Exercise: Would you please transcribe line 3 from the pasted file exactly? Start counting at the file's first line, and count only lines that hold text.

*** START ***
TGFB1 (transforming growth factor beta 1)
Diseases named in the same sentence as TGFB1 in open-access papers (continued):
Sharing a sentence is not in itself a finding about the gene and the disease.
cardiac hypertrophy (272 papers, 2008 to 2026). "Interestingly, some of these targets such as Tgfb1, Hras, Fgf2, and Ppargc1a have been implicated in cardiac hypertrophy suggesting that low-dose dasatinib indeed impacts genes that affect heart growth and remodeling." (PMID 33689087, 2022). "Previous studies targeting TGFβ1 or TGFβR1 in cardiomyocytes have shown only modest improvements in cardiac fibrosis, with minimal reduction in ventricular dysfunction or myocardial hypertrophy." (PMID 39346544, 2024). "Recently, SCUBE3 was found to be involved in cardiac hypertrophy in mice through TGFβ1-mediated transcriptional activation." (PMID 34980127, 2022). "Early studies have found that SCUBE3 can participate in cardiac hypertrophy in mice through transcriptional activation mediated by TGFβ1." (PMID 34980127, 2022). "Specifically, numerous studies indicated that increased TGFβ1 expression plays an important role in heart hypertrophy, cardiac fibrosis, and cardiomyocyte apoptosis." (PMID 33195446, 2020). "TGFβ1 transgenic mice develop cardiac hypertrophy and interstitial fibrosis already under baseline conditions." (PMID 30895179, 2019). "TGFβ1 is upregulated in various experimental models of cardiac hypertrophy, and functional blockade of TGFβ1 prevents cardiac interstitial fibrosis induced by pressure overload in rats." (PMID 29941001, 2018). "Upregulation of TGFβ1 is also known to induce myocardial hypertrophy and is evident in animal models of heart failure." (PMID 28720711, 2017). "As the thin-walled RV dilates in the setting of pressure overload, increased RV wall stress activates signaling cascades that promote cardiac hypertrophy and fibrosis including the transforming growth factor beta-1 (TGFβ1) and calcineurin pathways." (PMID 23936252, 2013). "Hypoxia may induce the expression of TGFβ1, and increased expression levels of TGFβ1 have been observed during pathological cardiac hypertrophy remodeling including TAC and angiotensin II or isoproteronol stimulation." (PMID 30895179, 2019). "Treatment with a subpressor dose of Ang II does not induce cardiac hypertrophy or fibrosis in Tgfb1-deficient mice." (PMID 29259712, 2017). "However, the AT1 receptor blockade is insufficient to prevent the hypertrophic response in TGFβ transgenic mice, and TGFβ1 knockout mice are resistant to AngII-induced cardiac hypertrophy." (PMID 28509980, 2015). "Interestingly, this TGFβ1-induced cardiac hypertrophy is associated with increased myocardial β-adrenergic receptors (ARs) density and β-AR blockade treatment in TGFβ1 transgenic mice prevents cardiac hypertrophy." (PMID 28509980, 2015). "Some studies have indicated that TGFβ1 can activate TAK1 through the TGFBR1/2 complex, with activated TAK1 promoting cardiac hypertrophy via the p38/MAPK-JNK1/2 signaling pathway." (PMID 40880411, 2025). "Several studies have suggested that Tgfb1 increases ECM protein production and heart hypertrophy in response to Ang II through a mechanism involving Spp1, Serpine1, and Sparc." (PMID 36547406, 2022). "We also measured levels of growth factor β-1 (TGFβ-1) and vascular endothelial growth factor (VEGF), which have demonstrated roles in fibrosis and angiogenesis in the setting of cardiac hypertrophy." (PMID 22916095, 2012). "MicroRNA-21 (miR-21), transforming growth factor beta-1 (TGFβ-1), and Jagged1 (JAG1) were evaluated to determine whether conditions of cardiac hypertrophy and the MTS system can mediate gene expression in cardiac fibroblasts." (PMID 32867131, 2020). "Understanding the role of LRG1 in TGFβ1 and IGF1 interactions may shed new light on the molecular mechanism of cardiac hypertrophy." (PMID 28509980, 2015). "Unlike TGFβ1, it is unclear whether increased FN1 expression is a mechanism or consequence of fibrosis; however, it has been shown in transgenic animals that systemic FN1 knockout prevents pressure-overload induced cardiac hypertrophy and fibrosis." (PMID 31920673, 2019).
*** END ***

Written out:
Sharing a sentence is not in itself a finding about the gene and the disease.